• Usage of customer data to personalise content based on subscriber preferences.
  • Email delivery and sender reputation management.
  • Messaging rules to ensure delivery of relevant content based on lifecycle stage.
The number one priority for an email marketing strategy is goals, according to Sylvia Jensen, director of EMEA marketing at Eloqua.
“Consider what the purpose of email marketing is for your company,” she says. “Is it to drive demand, generate leads or upsell the customer base? Why are you doing email at all? Define this first.” From a high level, the planning steps for email are:
  • Define the goals (includes audience).
  • How are you going to reach the goals? What is the strategy to get there? (Do you need new technology? Do you need to create more content?)
  • Build a content library / content calendar.
  • Map out the experience of your recipients (what email will they get first? What's second? etc.).
  • Measure, track and optimise (email marketing is not 'set it and forget it' - it requires constant monitoring and optimisation).
Other pieces of advice to ensure a robust email marketing strategy include:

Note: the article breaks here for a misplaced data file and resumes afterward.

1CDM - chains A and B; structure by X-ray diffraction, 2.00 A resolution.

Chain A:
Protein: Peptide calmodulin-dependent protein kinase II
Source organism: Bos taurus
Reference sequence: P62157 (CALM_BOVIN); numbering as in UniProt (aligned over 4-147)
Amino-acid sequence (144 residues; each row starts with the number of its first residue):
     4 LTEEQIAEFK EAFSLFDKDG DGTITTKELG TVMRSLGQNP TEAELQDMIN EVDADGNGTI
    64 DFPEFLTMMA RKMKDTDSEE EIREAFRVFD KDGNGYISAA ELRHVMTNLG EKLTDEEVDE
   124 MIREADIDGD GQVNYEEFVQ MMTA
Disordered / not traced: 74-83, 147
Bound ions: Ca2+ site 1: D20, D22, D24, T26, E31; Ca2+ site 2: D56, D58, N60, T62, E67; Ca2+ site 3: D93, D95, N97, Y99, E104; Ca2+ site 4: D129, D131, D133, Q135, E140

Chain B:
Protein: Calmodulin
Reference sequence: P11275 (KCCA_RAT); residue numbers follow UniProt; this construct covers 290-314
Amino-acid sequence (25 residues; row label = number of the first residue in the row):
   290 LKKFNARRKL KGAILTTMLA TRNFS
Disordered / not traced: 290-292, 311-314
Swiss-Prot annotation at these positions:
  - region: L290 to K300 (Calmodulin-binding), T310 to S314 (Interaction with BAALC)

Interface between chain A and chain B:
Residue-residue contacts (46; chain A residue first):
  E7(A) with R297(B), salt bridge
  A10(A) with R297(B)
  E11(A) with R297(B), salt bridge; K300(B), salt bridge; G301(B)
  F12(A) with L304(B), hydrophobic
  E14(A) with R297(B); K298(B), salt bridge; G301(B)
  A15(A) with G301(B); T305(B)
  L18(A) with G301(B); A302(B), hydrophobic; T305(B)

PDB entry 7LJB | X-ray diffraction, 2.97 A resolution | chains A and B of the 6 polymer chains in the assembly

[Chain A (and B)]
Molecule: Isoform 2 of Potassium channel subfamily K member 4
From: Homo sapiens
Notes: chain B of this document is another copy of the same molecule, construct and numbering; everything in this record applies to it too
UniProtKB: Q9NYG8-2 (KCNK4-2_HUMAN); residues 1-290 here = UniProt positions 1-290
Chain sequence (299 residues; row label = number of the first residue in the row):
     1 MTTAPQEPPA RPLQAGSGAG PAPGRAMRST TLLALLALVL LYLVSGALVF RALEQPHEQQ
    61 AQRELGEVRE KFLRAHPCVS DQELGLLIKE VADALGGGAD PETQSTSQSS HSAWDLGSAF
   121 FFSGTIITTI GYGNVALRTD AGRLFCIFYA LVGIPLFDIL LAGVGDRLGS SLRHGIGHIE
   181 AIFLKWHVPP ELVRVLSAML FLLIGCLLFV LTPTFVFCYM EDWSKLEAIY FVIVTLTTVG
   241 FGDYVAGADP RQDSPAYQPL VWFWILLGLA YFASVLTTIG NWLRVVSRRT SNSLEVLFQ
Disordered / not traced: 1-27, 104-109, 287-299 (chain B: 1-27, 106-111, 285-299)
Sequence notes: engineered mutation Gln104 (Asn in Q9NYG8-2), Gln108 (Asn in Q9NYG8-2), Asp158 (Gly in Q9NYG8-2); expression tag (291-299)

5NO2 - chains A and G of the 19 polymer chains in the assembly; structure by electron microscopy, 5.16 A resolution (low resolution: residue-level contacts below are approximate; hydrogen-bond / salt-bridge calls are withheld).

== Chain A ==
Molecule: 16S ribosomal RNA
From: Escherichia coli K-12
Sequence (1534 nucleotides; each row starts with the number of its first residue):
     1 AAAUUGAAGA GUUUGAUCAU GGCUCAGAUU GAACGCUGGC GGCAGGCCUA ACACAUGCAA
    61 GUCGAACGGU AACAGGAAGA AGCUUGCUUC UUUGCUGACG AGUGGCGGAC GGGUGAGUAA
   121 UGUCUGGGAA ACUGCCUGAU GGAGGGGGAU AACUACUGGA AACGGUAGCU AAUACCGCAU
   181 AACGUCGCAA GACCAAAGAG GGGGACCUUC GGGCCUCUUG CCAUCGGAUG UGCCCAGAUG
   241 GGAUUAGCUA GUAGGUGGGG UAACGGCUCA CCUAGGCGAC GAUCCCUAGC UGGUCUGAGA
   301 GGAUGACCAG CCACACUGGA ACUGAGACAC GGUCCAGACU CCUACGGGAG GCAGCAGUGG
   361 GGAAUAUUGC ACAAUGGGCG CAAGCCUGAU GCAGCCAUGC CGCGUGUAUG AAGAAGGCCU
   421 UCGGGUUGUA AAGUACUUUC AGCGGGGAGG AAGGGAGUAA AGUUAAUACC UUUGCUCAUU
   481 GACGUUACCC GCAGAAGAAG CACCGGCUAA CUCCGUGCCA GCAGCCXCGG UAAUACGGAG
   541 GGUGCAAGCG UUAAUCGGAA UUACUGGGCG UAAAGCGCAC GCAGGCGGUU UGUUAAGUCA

• Ensure you’re following best practice in growing your subscriber base and obtaining permission. “An effective email marketing strategy should not be built in isolation of other marketing efforts,” Smith says. “Consider all your different subscriber touch-points and optimise their effectiveness, not just on your website but through all of your marketing channels – online and offline. Make sure the context is appropriate to gain subscriber permission, and clearly explain the benefits to subscribing and providing personal data.” “There should be a strategy for sustained list growth that is focused firstly on quality then quantity and aligned with legal and permission best practices,” adds Daniel Harari VP client services emarsys. “Segment the clients or subscribers using recency, frequency and monetary values (RFM) or other methods.”